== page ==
Defenseman Christian Djoos will arrive back in Washington sometime Thursday afternoon, resigned to watching another Capitals game. He’s been out of the lineup for two months and 24 games, a streak that could end as soon as Saturday. Djoos had left thigh surgery for compartment syndrome in December, and after a long recovery, he played two games in the American Hockey League this week as a conditioning stint.
“He’ll be an option for us for Saturday,” Coach Todd Reirden said. “We’ve gotten positive feedback on, first and foremost, the health, and then secondly his overall game. He’s a guy that we’ve had a lot of success with in the past, and I want to put him in a situation to succeed and get in there whenever the right time is.”
With Djoos set to be activated off long-term injured reserve soon, the Capitals could have a fully healthy lineup for the first time all season, and they’ll need to make a roster decision in the next few days to clear roster and salary-cap space. His return will give Washington eight blueliners, and the most likely scenario is that the team will re-assign rookie Jonas Siegenthaler to the AHL until after the trade deadline, when clubs have to be salary-cap compliant but can carry more than 23 players on the roster. Siegenthaler is the only Capitals player who doesn’t have to clear waivers to be sent down.
Since veteran defenseman Brooks Orpik returned to the lineup from a right knee injury, Siegenthaler has played in 13 of the team’s 16 games, most of them on a third pairing with Orpik, while Madison Bowey has appeared in just five during that span. Bowey will be to Orpik’s right on Thursday night against the Colorado Avalanche.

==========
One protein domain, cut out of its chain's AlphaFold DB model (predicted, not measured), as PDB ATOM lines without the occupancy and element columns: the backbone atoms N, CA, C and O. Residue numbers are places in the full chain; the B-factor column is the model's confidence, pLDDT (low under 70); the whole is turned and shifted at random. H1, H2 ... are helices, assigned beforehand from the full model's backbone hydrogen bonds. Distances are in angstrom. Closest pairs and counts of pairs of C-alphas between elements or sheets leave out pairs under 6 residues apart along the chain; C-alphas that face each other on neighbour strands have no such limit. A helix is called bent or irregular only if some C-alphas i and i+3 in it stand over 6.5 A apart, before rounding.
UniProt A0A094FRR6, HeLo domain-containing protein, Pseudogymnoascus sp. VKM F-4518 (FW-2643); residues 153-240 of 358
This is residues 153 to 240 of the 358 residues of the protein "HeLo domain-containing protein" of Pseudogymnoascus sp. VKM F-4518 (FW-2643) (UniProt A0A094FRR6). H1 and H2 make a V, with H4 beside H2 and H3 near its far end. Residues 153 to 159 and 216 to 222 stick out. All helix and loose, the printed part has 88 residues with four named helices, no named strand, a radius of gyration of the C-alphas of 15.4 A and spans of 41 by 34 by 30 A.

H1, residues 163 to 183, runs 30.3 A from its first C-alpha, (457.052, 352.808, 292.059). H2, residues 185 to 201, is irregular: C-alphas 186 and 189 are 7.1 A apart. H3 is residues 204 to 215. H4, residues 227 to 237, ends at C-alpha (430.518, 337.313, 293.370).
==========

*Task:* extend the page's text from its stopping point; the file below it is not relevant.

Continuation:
“Bowey’s been sitting out for a while,” Reirden said. “I think a few games ago, when he had played, a little bit of some erratic play, and the last game he played, for me, was better. I just want to have solid play from him tonight and be difficult to play against down low."
The last time Bowey played was Jan. 23 against Toronto, when Orpik was scratched in what the team called a “scheduled maintenance day.” It was a third game in four nights and the second of a back-to-back set, so the Capitals wanted to give Orpik a night off and avoid putting too much strain on his right knee, on which he had arthroscopic surgery in November. Orpik said he didn’t travel to Toronto for that game; “I stayed here for something else, which I won’t get into,” he said. In the NBA especially, it’s pretty typical for some players to sit out the occasional game for rest, but it’s practically unheard of in the NHL.
Orpik said he’s felt his best of the season since returning from the bye week, so it’s unlikely he’ll have another night off like that one for a while, if at all.
“I don’t think it’s one of those things where you say, ‘Yeah, definitely, the third game in four nights is an automatic day off,’” Orpik said. “I think we just honestly go day by day and just see how it responds. If it feels good, I’d like to play, but if it’s something where they think it’s beneficial to not play, I’ve just got to listen to them.”